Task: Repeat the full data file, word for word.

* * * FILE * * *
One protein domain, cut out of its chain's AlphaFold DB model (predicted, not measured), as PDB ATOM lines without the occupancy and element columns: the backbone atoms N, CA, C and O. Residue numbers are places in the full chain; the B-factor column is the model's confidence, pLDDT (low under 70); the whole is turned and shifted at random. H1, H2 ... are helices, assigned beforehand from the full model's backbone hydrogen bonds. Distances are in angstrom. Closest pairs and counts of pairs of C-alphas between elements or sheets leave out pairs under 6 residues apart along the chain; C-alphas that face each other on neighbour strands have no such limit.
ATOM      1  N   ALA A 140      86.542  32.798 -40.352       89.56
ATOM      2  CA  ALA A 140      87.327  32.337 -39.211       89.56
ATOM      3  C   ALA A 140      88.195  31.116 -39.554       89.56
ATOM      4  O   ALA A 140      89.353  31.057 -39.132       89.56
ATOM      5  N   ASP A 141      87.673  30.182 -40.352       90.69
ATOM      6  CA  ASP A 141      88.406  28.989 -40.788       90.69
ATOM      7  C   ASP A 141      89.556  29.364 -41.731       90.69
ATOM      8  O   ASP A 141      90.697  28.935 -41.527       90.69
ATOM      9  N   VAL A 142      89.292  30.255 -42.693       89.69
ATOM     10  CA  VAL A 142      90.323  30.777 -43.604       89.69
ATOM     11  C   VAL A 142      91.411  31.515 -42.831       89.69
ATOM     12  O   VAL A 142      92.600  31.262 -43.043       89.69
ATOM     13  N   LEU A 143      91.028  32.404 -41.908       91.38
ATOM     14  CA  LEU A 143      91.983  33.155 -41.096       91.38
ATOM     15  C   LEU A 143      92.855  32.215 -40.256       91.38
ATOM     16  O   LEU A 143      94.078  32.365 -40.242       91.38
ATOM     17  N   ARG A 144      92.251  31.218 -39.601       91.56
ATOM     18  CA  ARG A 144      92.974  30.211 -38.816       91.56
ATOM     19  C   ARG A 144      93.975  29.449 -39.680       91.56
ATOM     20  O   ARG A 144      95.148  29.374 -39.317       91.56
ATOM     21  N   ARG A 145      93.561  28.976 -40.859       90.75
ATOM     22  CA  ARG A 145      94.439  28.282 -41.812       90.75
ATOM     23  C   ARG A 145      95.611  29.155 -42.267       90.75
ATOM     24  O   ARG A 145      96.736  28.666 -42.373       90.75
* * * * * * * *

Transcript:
One protein domain, cut out of its chain's AlphaFold DB model (predicted, not measured), as PDB ATOM lines without the occupancy and element columns: the backbone atoms N, CA, C and O. Residue numbers are places in the full chain; the B-factor column is the model's confidence, pLDDT (low under 70); the whole is turned and shifted at random. H1, H2 ... are helices, assigned beforehand from the full model's backbone hydrogen bonds. Distances are in angstrom. Closest pairs and counts of pairs of C-alphas between elements or sheets leave out pairs under 6 residues apart along the chain; C-alphas that face each other on neighbour strands have no such limit.
ATOM      1  N   ALA A 140      86.542  32.798 -40.352       89.56
ATOM      2  CA  ALA A 140      87.327  32.337 -39.211       89.56
ATOM      3  C   ALA A 140      88.195  31.116 -39.554       89.56
ATOM      4  O   ALA A 140      89.353  31.057 -39.132       89.56
ATOM      5  N   ASP A 141      87.673  30.182 -40.352       90.69
ATOM      6  CA  ASP A 141      88.406  28.989 -40.788       90.69
ATOM      7  C   ASP A 141      89.556  29.364 -41.731       90.69
ATOM      8  O   ASP A 141      90.697  28.935 -41.527       90.69
ATOM      9  N   VAL A 142      89.292  30.255 -42.693       89.69
ATOM     10  CA  VAL A 142      90.323  30.777 -43.604       89.69
ATOM     11  C   VAL A 142      91.411  31.515 -42.831       89.69
ATOM     12  O   VAL A 142      92.600  31.262 -43.043       89.69
ATOM     13  N   LEU A 143      91.028  32.404 -41.908       91.38
ATOM     14  CA  LEU A 143      91.983  33.155 -41.096       91.38
ATOM     15  C   LEU A 143      92.855  32.215 -40.256       91.38
ATOM     16  O   LEU A 143      94.078  32.365 -40.242       91.38
ATOM     17  N   ARG A 144      92.251  31.218 -39.601       91.56
ATOM     18  CA  ARG A 144      92.974  30.211 -38.816       91.56
ATOM     19  C   ARG A 144      93.975  29.449 -39.680       91.56
ATOM     20  O   ARG A 144      95.148  29.374 -39.317       91.56
ATOM     21  N   ARG A 145      93.561  28.976 -40.859       90.75
ATOM     22  CA  ARG A 145      94.439  28.282 -41.812       90.75
ATOM     23  C   ARG A 145      95.611  29.155 -42.267       90.75
ATOM     24  O   ARG A 145      96.736  28.666 -42.373       90.75